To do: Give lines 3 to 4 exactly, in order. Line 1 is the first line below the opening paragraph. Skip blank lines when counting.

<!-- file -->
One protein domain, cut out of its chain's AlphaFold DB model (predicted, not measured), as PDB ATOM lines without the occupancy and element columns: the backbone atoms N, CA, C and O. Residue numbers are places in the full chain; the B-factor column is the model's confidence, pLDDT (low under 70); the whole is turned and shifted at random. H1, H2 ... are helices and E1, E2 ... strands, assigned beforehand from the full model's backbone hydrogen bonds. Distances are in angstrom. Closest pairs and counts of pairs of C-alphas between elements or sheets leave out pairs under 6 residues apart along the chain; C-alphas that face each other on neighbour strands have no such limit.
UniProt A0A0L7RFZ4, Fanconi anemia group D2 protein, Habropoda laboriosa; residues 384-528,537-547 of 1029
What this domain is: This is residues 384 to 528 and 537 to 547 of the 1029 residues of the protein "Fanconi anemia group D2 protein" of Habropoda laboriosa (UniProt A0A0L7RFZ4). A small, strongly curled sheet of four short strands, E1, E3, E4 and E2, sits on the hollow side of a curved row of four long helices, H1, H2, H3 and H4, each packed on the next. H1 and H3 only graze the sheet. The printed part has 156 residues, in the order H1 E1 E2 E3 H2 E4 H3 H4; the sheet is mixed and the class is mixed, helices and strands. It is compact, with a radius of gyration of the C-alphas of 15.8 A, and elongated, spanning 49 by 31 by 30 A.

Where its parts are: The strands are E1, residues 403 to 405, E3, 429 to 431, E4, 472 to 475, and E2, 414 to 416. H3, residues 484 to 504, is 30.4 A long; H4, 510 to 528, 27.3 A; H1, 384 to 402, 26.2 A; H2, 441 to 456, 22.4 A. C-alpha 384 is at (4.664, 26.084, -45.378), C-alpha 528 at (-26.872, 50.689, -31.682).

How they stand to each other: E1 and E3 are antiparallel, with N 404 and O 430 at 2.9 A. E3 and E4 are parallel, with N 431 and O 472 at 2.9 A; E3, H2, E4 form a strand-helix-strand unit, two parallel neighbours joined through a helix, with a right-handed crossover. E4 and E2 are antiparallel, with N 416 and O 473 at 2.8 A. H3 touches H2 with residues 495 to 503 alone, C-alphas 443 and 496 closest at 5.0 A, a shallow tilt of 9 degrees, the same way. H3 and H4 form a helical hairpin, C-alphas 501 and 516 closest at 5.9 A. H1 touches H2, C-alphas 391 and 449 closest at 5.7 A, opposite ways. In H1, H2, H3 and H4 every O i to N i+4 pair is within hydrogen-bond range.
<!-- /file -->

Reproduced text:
Where its parts are: The strands are E1, residues 403 to 405, E3, 429 to 431, E4, 472 to 475, and E2, 414 to 416. H3, residues 484 to 504, is 30.4 A long; H4, 510 to 528, 27.3 A; H1, 384 to 402, 26.2 A; H2, 441 to 456, 22.4 A. C-alpha 384 is at (4.664, 26.084, -45.378), C-alpha 528 at (-26.872, 50.689, -31.682).

How they stand to each other: E1 and E3 are antiparallel, with N 404 and O 430 at 2.9 A. E3 and E4 are parallel, with N 431 and O 472 at 2.9 A; E3, H2, E4 form a strand-helix-strand unit, two parallel neighbours joined through a helix, with a right-handed crossover. E4 and E2 are antiparallel, with N 416 and O 473 at 2.8 A. H3 touches H2 with residues 495 to 503 alone, C-alphas 443 and 496 closest at 5.0 A, a shallow tilt of 9 degrees, the same way. H3 and H4 form a helical hairpin, C-alphas 501 and 516 closest at 5.9 A. H1 touches H2, C-alphas 391 and 449 closest at 5.7 A, opposite ways. In H1, H2, H3 and H4 every O i to N i+4 pair is within hydrogen-bond range.